Pearls have a fascinating way of uniting women across the great social and economic divide. That’s the conclusion I have arrived at from countless pleasurable hours of immersing myself in old movies, respectfully referred to by pseudo-pundits like myself as classics.
Over the years, my interest in pearls so smoothly overlaps my passion for vintage cinema, that I find my eyes straying to the graceful necks of some leading ladies, simply because they happen to be wearing this most sought after treasure of the water.
In the 1950 drama, All About Eve, Anne Baxter, plays the lead as a down and out, aspiring actress. She wears a thin necklace of the most modest pearls, while Celeste Holm, in the role of an established writer’s wife, proudly displays her gleaming white triple strands, encircling her neck like luscious grapes.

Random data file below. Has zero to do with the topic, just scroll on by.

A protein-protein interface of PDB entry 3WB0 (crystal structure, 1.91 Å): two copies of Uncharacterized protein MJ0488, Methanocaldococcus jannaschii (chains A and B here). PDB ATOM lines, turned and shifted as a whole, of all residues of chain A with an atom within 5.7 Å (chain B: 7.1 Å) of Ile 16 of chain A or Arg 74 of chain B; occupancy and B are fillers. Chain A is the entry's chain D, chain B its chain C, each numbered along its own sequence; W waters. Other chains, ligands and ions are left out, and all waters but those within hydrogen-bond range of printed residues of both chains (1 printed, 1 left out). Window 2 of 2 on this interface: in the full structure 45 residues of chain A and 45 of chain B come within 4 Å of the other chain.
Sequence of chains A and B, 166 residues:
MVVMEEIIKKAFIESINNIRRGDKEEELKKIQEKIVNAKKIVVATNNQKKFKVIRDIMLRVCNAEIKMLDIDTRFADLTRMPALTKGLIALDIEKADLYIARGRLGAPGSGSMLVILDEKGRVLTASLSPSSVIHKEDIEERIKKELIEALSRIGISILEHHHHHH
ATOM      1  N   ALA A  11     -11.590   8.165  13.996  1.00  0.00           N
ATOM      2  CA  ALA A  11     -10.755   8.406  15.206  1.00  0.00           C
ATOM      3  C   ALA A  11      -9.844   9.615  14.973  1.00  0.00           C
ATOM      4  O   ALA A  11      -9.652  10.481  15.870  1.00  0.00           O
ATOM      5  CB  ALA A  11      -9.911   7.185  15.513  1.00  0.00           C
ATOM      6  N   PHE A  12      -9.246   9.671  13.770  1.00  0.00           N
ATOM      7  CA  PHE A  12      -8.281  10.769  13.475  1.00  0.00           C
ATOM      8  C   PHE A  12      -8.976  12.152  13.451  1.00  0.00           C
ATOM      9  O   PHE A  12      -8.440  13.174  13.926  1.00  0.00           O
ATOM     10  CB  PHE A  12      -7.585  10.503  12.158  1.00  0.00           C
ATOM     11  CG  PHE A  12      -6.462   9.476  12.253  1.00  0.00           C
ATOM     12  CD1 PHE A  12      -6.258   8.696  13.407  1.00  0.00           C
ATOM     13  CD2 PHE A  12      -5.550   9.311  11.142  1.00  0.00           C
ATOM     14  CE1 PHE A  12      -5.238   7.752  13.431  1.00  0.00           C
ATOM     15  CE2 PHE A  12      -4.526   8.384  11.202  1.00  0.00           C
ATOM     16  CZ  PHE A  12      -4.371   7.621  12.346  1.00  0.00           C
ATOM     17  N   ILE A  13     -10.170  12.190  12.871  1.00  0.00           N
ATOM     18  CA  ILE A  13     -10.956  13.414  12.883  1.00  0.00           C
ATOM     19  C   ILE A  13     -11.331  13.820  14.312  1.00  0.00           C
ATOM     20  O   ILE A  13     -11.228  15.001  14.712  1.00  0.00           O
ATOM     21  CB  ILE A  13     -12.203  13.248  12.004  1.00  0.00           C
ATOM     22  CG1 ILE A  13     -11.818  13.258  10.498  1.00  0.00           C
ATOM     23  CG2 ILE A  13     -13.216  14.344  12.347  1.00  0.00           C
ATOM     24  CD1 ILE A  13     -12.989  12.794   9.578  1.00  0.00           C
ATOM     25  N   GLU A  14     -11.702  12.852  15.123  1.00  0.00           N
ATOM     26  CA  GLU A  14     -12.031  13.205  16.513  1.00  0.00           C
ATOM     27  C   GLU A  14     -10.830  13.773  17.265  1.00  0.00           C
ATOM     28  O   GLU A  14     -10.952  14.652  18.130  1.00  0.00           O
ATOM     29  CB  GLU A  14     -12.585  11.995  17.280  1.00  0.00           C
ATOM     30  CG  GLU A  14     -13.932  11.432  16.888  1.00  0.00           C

The iconic Audrey Hepburn, forever etched into our memories as Holly Golightly in Breakfast at Tiffany’s, wears her pearls as one to the manor born, although the protagonist has actually had a rough childhood with humble beginnings. Shakespeare in Love has just about made it to the classic category, being nearly twenty years old. Judi Dench, plays Elizabeth I, magnificently attired, no, bedecked, in pearls of every size and shape – in her hair, exquisitely embroidered on her ornate gown, covering her ample bosom, spilling over in layer upon layer.
Doris Day, anyone? The all-American girl-next-door, also in pearls… A powerful monarch, a housewife; an ambitious actress, a social climber. Move over, naysayers. Pearls are for EVERY woman!!